Little did I know that a Ph.D. in computer science would teach me more about how to write than any other previous experience I’d had. Indeed, research isn’t only about making new discoveries, but also about expressing those discoveries so that other people can appreciate them and their significance.
Below, I’ll present some thoughts on writing that I’ve picked up over the years and continually aim (and encourage students) to put into practice. I’ll focus on story-telling, presentation, and efficiency: how to write your paper so that it clearly, cleanly, and efficiently tells a good story.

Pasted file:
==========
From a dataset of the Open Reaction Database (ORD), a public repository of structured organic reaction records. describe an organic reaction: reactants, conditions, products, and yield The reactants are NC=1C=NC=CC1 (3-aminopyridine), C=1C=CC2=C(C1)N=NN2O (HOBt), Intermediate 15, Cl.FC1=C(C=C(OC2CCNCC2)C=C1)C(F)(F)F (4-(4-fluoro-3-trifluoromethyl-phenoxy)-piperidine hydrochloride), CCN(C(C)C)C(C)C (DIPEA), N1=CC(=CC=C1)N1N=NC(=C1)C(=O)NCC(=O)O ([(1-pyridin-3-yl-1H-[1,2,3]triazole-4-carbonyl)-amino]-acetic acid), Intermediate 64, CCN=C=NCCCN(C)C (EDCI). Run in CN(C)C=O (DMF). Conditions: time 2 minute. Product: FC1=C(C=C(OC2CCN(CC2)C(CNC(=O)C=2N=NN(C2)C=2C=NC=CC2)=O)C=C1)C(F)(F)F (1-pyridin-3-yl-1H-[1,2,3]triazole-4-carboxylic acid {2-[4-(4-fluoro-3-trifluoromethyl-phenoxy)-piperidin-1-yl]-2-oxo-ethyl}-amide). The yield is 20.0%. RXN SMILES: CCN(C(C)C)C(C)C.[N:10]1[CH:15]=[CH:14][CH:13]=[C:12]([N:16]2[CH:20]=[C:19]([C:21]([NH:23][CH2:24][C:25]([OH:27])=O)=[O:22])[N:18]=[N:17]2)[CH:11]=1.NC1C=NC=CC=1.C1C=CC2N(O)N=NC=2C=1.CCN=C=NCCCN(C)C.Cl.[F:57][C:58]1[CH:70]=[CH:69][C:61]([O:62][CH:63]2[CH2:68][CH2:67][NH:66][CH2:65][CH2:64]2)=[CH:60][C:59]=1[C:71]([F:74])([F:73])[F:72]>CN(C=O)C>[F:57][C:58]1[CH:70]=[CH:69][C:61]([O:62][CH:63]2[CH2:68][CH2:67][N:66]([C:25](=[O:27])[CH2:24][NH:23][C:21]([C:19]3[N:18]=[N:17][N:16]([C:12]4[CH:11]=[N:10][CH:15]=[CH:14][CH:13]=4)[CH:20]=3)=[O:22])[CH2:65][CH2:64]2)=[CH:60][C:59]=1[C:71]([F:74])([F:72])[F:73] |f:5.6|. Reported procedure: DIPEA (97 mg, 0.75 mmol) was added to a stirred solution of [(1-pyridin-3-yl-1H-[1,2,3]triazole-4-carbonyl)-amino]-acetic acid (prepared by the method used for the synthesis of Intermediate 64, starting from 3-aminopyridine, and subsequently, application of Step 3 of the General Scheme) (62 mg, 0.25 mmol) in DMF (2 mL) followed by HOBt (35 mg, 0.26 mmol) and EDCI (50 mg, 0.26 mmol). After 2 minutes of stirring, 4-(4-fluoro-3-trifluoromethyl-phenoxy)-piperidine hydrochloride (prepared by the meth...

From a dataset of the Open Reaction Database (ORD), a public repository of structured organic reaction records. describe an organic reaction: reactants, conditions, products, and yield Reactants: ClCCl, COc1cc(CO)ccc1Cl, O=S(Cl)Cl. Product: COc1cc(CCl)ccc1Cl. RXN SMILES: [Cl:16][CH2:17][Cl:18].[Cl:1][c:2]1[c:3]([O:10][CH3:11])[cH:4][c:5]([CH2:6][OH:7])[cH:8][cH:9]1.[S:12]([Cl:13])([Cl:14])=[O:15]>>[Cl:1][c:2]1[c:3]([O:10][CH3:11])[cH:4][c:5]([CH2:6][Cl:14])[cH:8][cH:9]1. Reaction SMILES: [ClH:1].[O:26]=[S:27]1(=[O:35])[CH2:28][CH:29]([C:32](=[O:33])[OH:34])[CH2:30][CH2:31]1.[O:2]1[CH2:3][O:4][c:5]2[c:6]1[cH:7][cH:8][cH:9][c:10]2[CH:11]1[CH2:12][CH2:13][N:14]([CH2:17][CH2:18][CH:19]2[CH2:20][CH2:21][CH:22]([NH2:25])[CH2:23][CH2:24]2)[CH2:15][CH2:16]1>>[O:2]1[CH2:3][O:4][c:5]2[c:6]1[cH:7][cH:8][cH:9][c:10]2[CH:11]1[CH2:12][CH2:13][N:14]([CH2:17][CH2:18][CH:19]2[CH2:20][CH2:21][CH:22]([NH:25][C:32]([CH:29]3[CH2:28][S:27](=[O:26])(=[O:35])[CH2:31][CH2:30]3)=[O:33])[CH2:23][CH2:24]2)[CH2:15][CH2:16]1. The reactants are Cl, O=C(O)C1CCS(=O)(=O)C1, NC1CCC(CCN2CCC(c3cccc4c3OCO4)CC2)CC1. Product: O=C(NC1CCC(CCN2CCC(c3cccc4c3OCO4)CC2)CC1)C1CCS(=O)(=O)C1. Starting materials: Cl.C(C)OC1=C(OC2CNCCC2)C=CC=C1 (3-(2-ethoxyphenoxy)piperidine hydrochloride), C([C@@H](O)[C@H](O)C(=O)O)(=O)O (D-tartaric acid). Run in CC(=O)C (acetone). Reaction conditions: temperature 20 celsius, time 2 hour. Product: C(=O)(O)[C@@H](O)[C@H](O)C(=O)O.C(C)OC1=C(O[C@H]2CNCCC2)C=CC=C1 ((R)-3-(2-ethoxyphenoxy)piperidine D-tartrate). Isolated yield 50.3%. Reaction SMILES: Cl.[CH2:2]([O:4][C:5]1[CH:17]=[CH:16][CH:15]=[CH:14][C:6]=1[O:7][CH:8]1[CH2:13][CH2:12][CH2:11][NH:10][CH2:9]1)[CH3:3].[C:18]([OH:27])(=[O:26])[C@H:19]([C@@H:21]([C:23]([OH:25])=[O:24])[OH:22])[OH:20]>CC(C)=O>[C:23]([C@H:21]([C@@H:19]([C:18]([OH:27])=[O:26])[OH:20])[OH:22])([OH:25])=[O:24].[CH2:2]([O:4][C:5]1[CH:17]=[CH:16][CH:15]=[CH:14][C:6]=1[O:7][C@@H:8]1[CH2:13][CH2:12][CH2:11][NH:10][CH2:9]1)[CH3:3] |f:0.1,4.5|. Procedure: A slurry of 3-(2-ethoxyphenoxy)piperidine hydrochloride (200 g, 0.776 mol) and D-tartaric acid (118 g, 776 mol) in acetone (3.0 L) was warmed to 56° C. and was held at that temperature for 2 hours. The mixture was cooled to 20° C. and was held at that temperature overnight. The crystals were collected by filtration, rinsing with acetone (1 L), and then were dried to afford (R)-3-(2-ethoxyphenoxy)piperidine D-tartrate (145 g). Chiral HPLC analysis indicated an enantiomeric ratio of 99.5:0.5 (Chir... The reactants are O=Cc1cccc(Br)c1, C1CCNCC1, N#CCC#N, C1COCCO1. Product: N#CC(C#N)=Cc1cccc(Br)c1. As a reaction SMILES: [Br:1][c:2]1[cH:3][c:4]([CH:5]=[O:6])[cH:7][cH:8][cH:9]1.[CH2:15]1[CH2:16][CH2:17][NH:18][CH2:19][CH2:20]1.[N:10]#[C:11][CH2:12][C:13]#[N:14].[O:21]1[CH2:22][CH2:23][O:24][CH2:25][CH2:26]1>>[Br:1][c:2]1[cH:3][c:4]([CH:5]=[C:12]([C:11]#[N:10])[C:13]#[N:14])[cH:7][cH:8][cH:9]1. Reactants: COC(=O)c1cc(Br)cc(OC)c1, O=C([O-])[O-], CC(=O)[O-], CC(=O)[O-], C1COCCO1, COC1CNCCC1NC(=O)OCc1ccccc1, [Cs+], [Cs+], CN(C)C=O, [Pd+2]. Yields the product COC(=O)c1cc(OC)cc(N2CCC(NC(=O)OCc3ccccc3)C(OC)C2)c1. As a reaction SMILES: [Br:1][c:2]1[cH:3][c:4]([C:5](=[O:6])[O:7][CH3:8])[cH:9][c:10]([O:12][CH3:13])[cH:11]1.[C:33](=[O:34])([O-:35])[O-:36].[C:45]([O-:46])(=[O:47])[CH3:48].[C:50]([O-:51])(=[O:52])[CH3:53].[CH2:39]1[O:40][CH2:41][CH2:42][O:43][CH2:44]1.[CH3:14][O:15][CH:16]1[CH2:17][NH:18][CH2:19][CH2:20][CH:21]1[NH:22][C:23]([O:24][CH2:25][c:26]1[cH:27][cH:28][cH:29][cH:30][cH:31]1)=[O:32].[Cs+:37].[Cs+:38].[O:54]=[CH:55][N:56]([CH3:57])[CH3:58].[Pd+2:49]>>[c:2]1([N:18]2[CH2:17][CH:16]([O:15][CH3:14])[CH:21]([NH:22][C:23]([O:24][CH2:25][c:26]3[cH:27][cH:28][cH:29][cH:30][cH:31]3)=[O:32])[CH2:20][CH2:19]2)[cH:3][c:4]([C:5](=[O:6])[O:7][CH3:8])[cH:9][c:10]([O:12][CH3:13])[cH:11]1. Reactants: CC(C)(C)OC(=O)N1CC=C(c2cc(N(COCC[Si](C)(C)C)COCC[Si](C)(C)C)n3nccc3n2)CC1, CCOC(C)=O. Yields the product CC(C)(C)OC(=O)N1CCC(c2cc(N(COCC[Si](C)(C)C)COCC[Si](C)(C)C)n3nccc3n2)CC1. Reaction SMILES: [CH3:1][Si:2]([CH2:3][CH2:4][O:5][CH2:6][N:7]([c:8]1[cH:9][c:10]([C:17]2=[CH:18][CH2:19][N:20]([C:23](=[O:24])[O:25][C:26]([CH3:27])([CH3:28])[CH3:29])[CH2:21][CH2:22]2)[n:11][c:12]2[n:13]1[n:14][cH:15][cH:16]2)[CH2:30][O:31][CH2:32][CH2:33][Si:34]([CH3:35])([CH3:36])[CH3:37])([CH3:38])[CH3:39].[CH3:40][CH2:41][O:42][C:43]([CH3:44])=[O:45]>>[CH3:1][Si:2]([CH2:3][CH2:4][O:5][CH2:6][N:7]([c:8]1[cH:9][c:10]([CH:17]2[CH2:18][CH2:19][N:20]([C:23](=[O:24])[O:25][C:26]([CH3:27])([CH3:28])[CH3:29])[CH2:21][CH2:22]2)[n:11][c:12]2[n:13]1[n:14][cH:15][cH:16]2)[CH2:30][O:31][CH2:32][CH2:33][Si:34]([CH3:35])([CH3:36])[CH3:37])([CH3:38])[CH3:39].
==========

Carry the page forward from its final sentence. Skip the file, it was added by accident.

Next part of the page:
What this post is not about. At least in this post, I won’t write about grammar—there is too much English grammar to cover in a single post, and there are plenty of good courses one can take to learn grammar. I also won’t talk about style (common phrases) or usage (e.g., commonly misused words). For now, my only advice on the topic of learning English grammar and style—both for native speakers and foreigners—is to read daily. Reading the New York Times, or The Economist are great places to start: the writing is generally of high quality, and you’ll also have something interesting to talk about outside of the lab. I have the impression that foreign students can tend towards reading their local news from home; that’s understandable, but I would encourage those students to also read periodicals and publications that are written in the style of English that people are used to reading in the Western world (indeed, English in different parts of the world has different tones, styles, idioms, and turns of phrase).